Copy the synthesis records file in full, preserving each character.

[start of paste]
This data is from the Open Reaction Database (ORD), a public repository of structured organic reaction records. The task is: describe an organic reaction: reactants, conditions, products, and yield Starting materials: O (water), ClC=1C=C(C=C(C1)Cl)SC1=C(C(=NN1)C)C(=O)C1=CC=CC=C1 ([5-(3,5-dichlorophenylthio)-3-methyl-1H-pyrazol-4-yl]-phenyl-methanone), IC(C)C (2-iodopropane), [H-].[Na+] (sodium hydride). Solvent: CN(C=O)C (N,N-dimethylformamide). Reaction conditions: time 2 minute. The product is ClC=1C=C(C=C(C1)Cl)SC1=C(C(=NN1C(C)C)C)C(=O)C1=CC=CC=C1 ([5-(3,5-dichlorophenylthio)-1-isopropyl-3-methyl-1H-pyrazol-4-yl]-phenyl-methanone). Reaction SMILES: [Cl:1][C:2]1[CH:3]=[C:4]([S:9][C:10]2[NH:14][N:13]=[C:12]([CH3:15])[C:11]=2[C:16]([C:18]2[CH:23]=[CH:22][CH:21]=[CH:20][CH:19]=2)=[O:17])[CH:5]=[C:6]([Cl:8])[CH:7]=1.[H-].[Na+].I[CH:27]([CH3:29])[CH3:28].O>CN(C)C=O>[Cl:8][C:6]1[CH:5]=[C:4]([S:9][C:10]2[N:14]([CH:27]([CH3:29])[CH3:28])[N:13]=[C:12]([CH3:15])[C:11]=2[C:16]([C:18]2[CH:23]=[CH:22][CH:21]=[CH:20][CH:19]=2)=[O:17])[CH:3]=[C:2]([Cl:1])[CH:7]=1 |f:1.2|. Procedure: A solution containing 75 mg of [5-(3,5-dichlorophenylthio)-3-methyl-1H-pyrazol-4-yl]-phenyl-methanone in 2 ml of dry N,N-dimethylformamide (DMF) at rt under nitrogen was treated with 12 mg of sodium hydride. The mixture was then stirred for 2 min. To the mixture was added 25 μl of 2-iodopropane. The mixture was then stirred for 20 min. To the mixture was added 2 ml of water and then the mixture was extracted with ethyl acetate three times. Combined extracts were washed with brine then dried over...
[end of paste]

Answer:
This data is from the Open Reaction Database (ORD), a public repository of structured organic reaction records. The task is: describe an organic reaction: reactants, conditions, products, and yield Starting materials: O (water), ClC=1C=C(C=C(C1)Cl)SC1=C(C(=NN1)C)C(=O)C1=CC=CC=C1 ([5-(3,5-dichlorophenylthio)-3-methyl-1H-pyrazol-4-yl]-phenyl-methanone), IC(C)C (2-iodopropane), [H-].[Na+] (sodium hydride). Solvent: CN(C=O)C (N,N-dimethylformamide). Reaction conditions: time 2 minute. The product is ClC=1C=C(C=C(C1)Cl)SC1=C(C(=NN1C(C)C)C)C(=O)C1=CC=CC=C1 ([5-(3,5-dichlorophenylthio)-1-isopropyl-3-methyl-1H-pyrazol-4-yl]-phenyl-methanone). Reaction SMILES: [Cl:1][C:2]1[CH:3]=[C:4]([S:9][C:10]2[NH:14][N:13]=[C:12]([CH3:15])[C:11]=2[C:16]([C:18]2[CH:23]=[CH:22][CH:21]=[CH:20][CH:19]=2)=[O:17])[CH:5]=[C:6]([Cl:8])[CH:7]=1.[H-].[Na+].I[CH:27]([CH3:29])[CH3:28].O>CN(C)C=O>[Cl:8][C:6]1[CH:5]=[C:4]([S:9][C:10]2[N:14]([CH:27]([CH3:29])[CH3:28])[N:13]=[C:12]([CH3:15])[C:11]=2[C:16]([C:18]2[CH:23]=[CH:22][CH:21]=[CH:20][CH:19]=2)=[O:17])[CH:3]=[C:2]([Cl:1])[CH:7]=1 |f:1.2|. Procedure: A solution containing 75 mg of [5-(3,5-dichlorophenylthio)-3-methyl-1H-pyrazol-4-yl]-phenyl-methanone in 2 ml of dry N,N-dimethylformamide (DMF) at rt under nitrogen was treated with 12 mg of sodium hydride. The mixture was then stirred for 2 min. To the mixture was added 25 μl of 2-iodopropane. The mixture was then stirred for 20 min. To the mixture was added 2 ml of water and then the mixture was extracted with ethyl acetate three times. Combined extracts were washed with brine then dried over...